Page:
The Power of the Flame
Moses, so the biblical story goes, had a conversation with God as explained in the Book of Exodus (3:1-21). I've always found the reference to fire and the many and varied explinations most interesting. Some find it silly...the idea of a "burning bush" that speaks. Yet other find profound significance. It's even been suggested that Moses was under the influence of a hallucinatory drug! The concept has taken like in many forms:
- The current symbol of the Reformed Church of France is a burning bush with the Huguenot cross.
- The motto of the Church of Scotland is Nec tamen consumebatur - Latin for Yet it was not consumed, an allusion to the biblical description of the burning bush, and a stylised depiction of the burning bush is used as the Church's symbol.
- The Burning Bush is also used as the basis of the symbol of the Presbyterian Church in Ireland, which uses the Latin motto Ardens sed virens, meaning Burning but flourishing, and is based on the biblical description of the burning bush. The same logo is used from the separated Free Presbyterian Church of Ulster.
- The burning bush is also the symbol of the Presbyterian Church in Canada, Presbyterian Church in Australia, Presbyterian Church in New Zealand, Presbyterian Church in Taiwan, Presbyterian Church in Singapore, Presbyterian Church of Brazil and the Presbyterian Church in Malaysia.
- The Burning Bush is the name of Far Eastern Bible College's theological journal.
The logo of the Jewish Theological Seminary of America is also an image of the Burning Bush with the phrase "and the bush was not consumed" in both English and in Hebrew.
The Strange, but Similar Experience of a Modern Day Mystic
But yesterday's Moses reminds me of more recent physician named Richard Maurice Bucke (18 March 1837 – 19 February 1902), often called Maurice Bucke. He was an important Canadian progressive psychiatrist in the late nineteenth century. An adventurer in his youth, he went on to study medicine, practice psychiatry in Ontario, and befriend a number of noted men of letters in Canada, the U.S., and England. In addition to writing and delivering professional papers, Bucke wrote three book-length studies: Man's Moral Nature, Walt Whitman, and – his best known work – Cosmic Consciousness, a classic in the modern study of mystical experience.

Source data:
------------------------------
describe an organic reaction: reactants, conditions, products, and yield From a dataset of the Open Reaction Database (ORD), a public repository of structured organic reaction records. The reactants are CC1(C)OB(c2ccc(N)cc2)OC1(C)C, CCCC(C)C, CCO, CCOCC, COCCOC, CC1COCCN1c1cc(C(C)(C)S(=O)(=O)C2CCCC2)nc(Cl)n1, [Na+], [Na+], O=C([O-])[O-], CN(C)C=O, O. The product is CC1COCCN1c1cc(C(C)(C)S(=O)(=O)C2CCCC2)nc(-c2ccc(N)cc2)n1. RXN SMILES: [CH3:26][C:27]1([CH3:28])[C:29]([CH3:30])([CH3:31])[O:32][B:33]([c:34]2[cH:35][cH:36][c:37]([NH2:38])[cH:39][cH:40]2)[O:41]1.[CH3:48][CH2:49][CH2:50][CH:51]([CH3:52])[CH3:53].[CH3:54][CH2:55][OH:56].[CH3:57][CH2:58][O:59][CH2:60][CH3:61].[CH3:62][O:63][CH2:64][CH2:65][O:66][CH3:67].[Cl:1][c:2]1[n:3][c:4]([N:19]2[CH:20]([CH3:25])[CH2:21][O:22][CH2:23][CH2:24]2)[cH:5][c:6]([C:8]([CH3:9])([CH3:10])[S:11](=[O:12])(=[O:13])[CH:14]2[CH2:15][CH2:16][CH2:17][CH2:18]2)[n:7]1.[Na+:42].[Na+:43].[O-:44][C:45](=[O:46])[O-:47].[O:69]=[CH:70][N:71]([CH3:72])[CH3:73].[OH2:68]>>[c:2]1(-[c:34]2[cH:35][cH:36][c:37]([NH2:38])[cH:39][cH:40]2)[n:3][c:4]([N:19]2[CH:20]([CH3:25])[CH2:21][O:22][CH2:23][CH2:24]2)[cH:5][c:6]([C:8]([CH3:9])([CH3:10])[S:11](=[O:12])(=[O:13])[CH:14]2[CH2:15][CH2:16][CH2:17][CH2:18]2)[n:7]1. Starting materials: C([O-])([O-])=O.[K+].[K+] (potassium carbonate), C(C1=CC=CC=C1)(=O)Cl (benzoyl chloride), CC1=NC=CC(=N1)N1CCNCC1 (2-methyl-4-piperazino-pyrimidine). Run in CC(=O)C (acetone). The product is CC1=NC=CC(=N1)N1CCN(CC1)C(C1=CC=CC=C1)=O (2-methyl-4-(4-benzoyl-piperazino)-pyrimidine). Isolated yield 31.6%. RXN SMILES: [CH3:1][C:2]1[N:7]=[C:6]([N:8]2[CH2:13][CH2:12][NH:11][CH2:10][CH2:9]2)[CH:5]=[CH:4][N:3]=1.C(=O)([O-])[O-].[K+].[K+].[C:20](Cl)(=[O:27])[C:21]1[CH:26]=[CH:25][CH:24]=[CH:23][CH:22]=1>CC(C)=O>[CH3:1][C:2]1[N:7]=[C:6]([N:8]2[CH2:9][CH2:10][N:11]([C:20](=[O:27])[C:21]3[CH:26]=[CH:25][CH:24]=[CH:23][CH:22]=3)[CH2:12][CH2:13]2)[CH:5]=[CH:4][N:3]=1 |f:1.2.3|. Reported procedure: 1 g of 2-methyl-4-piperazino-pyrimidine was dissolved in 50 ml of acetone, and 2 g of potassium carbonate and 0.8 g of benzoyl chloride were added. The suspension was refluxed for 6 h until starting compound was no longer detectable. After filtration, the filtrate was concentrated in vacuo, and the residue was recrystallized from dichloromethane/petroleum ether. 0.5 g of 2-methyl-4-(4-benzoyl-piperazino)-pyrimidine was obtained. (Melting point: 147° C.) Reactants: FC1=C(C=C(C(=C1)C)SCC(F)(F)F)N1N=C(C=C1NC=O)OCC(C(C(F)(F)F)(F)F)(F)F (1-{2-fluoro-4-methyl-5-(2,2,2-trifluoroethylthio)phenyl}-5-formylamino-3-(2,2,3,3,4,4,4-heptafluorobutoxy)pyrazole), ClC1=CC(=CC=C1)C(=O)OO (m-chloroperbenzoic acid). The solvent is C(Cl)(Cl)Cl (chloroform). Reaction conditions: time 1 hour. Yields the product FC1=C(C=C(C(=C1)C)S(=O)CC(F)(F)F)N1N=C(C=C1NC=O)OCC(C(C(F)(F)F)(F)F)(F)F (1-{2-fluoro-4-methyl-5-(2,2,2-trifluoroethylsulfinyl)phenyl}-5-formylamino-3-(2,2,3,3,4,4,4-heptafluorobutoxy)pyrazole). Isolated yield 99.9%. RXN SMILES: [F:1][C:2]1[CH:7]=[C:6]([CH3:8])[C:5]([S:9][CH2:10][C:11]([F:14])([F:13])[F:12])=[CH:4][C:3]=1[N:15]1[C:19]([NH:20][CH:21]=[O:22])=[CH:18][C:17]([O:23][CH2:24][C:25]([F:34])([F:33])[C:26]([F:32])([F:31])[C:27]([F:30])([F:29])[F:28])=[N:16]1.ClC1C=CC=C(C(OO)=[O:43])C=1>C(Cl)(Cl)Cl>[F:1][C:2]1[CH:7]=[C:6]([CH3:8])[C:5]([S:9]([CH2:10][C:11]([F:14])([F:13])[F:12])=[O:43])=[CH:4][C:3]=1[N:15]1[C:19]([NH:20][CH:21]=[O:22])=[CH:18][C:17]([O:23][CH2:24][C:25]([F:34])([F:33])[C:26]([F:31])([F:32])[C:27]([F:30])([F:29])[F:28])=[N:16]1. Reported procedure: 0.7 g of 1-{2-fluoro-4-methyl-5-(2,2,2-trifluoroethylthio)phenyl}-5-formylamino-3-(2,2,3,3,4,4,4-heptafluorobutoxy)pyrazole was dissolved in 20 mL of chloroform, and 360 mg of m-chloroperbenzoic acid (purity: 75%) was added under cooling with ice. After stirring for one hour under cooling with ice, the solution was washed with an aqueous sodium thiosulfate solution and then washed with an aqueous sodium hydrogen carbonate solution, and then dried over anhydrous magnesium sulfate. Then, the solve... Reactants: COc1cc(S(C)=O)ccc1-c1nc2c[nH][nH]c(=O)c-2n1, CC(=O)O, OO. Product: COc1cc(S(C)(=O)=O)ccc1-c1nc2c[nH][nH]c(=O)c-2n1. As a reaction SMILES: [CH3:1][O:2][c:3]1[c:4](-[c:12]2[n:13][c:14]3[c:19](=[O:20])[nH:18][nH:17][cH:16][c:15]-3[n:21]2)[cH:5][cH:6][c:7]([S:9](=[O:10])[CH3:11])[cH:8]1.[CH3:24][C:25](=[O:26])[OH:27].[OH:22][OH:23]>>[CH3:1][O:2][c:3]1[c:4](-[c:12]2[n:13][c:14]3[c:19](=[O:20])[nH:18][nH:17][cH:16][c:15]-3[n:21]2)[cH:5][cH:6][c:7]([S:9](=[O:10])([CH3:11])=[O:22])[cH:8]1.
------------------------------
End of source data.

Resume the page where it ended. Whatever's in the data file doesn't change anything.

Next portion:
But what I find very interesting is Bucke's actual experience in "transcendence" and how it so closely matches that of Moses! Not to mention the amazing likeness to the "typical" image associated with Moses!
'My mind...was calm and peaceful. I was in a state of quiet, almost passive enjoyment, not actually thinking, but letting ideas, images and emotions flow themselves, as it were, through my mind. All at once...I found myself wrapped in a flame-colored cloud. For an instant I thought of fire...the next I knew the fire was within myself...there came upon me a sense of exultation, of immense joyousness... immediately followed by an intellectual illumination impossible to describe...I saw that the universe...is a living Presence; I became conscious in myself of eternal life. It was not a conviction that I would have eternal life, but a consciousness that I possessed eternal life then; I saw that all men are immortal...cosmic order is such...all things work together for the good of each and all..."
So, we find a man...engulfed in a flame...bestowed with profound wisdom, knowledge and a mission to make the world better.
Some called by words that are left unspoken.
But the flame of truth and transcendence is alive and well...and maybe that "burning bush" was so much more than a simple analogy. I find it most interesting that the feeling, simple visual and high artistic interpretations so frequently use fire as a central theme. Can you feel the heat?
Final thought--I wonder about how our own search for the mystical experience and that flame within is somehow sidetracked by the fire hose of ego.